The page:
Black and Brown Marijuana Businesses Owners Want Representation

Simply Pure, a Black-owned dispensary in Denver, is a member of the Black Brown and Red Badged network.
Simply Pure, a Black-owned dispensary in Denver, is a member of the Black Brown and Red Badged network. Scott Lentz
Conversation about diversity in cannabis has been bubbling for a couple of years in Colorado, and some of that talk is finally about to play out as state and local governments adopt social equity rules that prioritize victims of the War on Drugs, many of whom come from communities of color. But what about people of color who already own cannabis businesses?

Founded in 2019, the Black Brown and Red Badged network is a coalition of Black and Brown cannabis business owners who want to be heard at government hearings and lobbying sessions, and they just hired an experienced politico, Hashim Coats, to speak for them.

To learn more about BBRB and his thoughts on current social equity efforts in Colorado, we caught up with the group's new director.

Westword: What is your personal relationship with cannabis? How was your perspective on it shaped, and how has it evolved over time?

Hashim Coats: I grew up in the church, and my uncles and my dad used — "marijuana" was what we called it at the time. It was frowned upon then, so I went from a prohibitionist mindset, experimented at 21 for the first time with cannabis, and stopped with that experimentation until I was 41. So there was this twenty-year gap, and I [started again] because I had shoulder surgery while working on political campaigns. I didn't want to become addicted to opioids, and they stopped my prescription for opioids while I still had pain. My alternative was cannabis, and from that point I became a believer.

How many members does the BBRB have? Is it hard to find members?

I'd love to say we have 15,000 members, but they're hard to find. The state doesn't keep numbers on Black- and Brown-owned businesses, but we have a core set of business members right now. What I do know is that these businesses represent less than 4 percent of statewide business ownership, and that's really a crying shame. But seeing these existing businesses being suffocated is why BBRB came about in 2019. We were born out of necessity, which is sad in this "post-racial" era of Obama and under the watch of a Black mayor in Denver.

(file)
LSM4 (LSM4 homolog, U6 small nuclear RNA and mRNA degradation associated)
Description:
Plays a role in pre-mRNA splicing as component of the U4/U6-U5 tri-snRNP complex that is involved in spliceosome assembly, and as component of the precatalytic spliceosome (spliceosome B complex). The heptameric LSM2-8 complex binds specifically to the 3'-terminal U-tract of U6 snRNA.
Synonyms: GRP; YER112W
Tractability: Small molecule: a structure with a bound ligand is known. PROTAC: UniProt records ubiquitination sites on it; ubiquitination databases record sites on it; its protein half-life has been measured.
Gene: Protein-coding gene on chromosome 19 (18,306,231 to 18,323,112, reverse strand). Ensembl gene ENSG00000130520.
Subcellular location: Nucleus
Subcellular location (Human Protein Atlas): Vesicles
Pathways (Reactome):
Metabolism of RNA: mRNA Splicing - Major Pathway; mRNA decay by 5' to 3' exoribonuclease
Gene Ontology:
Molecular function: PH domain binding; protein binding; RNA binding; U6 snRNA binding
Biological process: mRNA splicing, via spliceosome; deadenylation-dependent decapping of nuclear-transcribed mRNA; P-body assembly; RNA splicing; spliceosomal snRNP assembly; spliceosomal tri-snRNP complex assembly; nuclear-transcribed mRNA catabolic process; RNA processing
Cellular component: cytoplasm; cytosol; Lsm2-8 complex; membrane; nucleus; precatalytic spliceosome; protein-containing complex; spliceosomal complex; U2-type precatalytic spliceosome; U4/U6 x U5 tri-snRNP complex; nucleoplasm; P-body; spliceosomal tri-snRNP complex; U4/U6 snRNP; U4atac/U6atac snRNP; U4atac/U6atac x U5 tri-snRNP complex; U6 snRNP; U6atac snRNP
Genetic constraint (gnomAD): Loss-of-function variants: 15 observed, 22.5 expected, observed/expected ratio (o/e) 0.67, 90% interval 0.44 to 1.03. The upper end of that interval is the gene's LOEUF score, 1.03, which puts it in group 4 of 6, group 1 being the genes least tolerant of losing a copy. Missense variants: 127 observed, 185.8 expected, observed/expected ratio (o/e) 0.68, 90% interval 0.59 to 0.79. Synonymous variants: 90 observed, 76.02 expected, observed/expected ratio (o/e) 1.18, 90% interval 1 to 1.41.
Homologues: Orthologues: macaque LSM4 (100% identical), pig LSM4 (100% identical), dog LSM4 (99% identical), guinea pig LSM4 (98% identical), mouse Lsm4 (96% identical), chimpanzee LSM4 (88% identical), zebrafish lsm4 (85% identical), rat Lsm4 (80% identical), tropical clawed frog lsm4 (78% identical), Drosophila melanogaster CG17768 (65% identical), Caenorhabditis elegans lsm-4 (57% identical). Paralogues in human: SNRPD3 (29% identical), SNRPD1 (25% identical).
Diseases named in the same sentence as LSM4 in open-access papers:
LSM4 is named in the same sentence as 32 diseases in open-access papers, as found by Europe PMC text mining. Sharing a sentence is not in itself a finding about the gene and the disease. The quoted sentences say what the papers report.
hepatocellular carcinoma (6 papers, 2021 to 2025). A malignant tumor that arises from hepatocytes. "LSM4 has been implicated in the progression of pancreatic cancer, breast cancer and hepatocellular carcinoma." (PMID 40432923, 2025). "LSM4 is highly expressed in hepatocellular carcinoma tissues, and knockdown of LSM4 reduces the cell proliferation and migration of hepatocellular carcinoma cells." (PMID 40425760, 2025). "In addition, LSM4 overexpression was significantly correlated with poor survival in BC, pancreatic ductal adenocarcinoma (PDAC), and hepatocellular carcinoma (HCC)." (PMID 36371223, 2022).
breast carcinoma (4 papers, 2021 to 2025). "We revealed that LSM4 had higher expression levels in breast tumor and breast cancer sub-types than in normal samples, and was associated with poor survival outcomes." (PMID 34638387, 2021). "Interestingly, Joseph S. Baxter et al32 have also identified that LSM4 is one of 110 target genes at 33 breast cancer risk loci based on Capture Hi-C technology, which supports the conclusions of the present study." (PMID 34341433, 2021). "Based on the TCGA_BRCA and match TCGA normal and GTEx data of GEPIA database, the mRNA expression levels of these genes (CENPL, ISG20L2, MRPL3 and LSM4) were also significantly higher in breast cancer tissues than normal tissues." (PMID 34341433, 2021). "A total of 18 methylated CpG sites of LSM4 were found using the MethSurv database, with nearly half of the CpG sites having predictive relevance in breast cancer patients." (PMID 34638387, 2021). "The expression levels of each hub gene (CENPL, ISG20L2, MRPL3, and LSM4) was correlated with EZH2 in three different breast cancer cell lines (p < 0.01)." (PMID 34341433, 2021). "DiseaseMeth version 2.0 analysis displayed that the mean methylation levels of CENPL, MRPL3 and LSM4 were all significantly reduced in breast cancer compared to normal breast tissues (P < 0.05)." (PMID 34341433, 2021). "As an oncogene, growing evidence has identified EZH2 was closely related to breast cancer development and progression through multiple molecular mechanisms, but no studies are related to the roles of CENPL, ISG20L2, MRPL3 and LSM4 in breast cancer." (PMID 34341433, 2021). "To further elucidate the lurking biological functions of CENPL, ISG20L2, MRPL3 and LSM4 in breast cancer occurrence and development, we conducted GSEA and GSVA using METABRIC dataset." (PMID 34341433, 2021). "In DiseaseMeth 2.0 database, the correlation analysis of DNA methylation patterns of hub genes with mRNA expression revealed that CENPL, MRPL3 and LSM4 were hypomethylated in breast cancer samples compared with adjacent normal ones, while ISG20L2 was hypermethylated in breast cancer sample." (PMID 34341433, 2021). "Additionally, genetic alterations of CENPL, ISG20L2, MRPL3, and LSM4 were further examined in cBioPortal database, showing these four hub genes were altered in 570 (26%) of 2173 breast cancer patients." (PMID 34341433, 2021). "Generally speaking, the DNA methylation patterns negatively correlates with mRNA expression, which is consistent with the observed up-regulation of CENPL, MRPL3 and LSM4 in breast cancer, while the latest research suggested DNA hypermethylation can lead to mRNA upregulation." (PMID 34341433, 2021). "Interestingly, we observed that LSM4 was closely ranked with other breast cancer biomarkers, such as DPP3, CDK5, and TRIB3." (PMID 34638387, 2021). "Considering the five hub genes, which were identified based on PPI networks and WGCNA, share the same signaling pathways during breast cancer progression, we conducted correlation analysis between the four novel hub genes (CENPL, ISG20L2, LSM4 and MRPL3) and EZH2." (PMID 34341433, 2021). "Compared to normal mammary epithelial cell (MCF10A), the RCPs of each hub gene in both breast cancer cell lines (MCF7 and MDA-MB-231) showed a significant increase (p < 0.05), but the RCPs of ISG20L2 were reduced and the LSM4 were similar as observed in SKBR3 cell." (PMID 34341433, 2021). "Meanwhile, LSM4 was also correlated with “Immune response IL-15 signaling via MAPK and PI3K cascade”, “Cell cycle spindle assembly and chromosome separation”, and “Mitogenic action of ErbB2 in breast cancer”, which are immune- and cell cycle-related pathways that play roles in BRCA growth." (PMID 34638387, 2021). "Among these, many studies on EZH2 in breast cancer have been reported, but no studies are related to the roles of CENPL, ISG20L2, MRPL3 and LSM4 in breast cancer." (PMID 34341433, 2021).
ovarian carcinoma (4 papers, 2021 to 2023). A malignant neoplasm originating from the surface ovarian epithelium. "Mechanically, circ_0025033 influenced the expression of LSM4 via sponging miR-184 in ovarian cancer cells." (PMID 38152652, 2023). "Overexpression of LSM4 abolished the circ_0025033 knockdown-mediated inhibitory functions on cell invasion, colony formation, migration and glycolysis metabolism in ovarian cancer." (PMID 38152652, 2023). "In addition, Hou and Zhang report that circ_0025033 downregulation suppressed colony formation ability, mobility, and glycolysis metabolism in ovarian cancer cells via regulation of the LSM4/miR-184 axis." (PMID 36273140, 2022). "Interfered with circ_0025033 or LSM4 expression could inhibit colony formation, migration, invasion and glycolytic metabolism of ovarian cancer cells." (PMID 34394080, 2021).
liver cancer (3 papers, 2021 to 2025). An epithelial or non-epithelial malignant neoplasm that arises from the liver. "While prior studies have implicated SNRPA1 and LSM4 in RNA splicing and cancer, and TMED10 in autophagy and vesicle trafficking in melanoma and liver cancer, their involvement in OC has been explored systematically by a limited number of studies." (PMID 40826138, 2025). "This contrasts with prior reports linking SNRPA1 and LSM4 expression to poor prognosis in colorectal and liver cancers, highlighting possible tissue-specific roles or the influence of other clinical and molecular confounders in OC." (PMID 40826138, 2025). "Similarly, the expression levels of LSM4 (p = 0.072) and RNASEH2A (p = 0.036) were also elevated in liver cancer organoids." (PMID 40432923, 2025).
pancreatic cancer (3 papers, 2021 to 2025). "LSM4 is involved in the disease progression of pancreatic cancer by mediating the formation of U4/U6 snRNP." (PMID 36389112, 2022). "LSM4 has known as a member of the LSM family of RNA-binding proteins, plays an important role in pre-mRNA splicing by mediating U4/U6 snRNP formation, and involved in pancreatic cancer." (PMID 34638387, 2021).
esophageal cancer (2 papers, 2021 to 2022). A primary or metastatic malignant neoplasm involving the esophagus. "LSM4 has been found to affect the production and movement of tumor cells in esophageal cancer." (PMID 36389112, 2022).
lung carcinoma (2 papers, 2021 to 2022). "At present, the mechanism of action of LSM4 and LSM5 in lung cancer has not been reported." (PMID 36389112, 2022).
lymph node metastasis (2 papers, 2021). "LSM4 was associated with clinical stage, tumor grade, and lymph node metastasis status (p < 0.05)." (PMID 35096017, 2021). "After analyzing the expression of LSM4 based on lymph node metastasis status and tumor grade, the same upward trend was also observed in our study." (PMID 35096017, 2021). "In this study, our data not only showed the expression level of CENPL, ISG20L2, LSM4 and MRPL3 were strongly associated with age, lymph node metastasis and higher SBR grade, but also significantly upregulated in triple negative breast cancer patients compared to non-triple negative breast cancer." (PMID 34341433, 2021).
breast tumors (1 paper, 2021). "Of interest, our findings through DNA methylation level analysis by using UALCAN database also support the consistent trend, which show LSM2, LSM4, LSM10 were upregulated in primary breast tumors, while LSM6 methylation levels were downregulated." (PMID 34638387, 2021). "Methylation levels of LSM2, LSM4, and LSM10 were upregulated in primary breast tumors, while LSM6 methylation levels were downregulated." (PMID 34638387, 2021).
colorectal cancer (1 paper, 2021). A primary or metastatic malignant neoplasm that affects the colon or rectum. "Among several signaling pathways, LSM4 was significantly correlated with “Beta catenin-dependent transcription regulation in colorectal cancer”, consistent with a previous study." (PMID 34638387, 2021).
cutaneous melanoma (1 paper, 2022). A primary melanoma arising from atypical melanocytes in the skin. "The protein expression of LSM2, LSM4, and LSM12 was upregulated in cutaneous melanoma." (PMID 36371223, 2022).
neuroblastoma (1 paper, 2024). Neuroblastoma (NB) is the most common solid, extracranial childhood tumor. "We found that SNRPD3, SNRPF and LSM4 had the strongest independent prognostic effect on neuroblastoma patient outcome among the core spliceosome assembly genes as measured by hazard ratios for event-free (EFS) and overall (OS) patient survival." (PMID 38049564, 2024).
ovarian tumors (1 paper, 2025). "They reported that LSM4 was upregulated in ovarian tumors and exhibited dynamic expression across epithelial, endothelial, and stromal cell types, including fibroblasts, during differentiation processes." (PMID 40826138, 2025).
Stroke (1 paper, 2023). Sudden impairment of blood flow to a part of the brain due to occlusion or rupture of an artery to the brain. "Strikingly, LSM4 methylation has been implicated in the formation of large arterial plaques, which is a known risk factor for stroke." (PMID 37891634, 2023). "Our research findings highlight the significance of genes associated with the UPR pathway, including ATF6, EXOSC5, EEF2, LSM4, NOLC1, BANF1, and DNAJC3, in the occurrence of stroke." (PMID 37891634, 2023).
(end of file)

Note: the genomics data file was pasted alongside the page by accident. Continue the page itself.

You've been working in politics for a while. What got you interested in the cannabis space?

Cannabis is like the next frontier of fighting for social equity. Growing up with family members who used and sold cannabis, and seeing the harm of the War on Drugs and the Nancy Reagan "Just Say No" era when I was growing up — when I saw cannabis being legalized here and Black people being cut out of it, I was pissed. But now I'm also seeing how Black owners are being cut out of it. It's a strategic push. We're using color-blind language and color-blind laws — but in negating systemic racism, Black businesses have a hard time entering to become owners, and those owners who are there are fighting for their survival.
click to enlarge Black Brown and Red Badge executive director Hashim Coats - COURTESY OF HASHIM COATS
Black Brown and Red Badge executive director Hashim Coats
Courtesy of Hashim Coats

Can you elaborate on that, how Black cannabis business owners are fighting for survival?